Prices fall 1.2% in 2011 but social justice protest fail to make significant dent in prices; global housing prices continue to fall around the world.
Israel ranked third with a five-year growth of 54.5%, bumping Singapore into fourth place with five-year growth of 50.5%, but well behind China in top spot with five-year growth of 110.9% and Hong Kong in second place with growth of 93.7%.
Palestinian construction worker in Har Homa – Photo: Baz Ratner/Reuters
CNBC noted that “high home prices in Israel led to a series of protests in 2011 with demonstrators asking the government to intervene to cool the market. Thousands of protesters made headlines last July to voice concerns over a housing shortage and high rentals. The demonstrations seem to have had an effect on property prices, which fell 1.2% in 2011, according to Knight Frank.”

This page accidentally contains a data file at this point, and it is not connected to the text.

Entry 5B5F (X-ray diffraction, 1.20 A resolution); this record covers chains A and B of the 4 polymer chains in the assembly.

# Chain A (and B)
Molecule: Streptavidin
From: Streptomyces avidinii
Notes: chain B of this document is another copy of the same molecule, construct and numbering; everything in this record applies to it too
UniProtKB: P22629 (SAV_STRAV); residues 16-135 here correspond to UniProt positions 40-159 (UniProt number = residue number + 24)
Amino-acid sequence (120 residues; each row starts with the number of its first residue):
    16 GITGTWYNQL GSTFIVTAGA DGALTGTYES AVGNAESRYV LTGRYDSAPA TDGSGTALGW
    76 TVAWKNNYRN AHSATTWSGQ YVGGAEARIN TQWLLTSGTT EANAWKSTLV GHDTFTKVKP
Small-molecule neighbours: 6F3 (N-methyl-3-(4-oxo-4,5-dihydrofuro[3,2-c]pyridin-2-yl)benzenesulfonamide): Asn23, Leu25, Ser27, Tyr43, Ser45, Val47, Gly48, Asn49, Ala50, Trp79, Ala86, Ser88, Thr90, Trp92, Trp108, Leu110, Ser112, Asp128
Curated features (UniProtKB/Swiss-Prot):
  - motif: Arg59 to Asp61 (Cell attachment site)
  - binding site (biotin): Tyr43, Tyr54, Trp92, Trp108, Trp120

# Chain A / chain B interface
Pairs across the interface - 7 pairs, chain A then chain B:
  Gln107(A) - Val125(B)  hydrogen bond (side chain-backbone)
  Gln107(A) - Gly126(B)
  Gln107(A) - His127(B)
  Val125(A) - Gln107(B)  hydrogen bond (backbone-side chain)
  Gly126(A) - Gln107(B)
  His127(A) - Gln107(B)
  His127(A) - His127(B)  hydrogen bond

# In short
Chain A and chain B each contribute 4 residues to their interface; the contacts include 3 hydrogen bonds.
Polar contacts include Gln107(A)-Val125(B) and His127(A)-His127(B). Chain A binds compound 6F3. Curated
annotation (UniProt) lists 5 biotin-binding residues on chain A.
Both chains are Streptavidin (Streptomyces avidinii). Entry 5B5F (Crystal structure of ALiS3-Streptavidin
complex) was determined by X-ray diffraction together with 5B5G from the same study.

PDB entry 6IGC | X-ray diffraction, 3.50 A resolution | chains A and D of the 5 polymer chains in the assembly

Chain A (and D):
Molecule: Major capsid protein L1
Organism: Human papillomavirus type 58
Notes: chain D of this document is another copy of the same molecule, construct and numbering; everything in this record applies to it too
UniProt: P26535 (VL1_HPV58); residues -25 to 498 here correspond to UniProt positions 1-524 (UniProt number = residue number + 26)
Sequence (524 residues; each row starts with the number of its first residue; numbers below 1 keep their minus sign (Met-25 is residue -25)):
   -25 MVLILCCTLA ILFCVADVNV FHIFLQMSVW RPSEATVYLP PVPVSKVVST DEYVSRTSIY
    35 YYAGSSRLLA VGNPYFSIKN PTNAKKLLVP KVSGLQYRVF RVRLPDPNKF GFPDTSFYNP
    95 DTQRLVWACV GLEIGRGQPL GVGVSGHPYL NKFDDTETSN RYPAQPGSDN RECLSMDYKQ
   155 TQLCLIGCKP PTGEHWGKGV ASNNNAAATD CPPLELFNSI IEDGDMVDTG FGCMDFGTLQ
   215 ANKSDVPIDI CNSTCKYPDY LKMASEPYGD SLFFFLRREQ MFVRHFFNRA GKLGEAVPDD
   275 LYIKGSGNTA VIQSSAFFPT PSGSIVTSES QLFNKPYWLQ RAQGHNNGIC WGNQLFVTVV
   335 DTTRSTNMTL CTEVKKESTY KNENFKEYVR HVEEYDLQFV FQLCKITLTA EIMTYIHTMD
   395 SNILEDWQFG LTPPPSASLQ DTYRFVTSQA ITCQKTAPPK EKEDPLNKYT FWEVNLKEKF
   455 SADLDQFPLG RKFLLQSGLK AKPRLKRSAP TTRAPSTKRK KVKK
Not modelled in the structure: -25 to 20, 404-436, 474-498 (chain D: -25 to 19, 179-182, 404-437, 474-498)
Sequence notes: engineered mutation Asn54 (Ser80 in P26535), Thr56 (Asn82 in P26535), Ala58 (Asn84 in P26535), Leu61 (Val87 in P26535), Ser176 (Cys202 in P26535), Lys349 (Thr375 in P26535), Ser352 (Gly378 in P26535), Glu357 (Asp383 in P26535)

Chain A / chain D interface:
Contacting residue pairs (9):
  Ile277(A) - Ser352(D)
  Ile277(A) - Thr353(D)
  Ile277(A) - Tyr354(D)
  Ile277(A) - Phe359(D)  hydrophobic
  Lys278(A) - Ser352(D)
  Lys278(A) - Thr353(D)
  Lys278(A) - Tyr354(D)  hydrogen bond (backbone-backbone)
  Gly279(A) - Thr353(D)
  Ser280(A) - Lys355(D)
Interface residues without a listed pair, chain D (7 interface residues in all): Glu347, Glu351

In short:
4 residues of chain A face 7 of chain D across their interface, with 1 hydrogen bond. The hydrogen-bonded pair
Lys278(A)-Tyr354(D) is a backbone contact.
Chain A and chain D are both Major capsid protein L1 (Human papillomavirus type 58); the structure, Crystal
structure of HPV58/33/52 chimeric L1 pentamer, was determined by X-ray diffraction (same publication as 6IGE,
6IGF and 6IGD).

But CNBC sees home prices rebounding saying: “After an interest rate cut from 3.25% to 2.5%in February, there appears to be resurgence in property demand, with new mortgages issued by banks jumping by more than 14% in March compared to the two previous months.”
On average, housing prices around the world fell significantly, with the fourth quarter of 2011 being the worst quarterly performance since 2009. In the final quarter of 2011 prices fell in 60% of the countries covered by the index. All 12 of the bottom rankings were occupied by European markets due to the precarious state of the Eurozone’s sovereign debt crisis.
The report stated that the statistic indicate that a “return to significant house price growth around the world is some way off yet.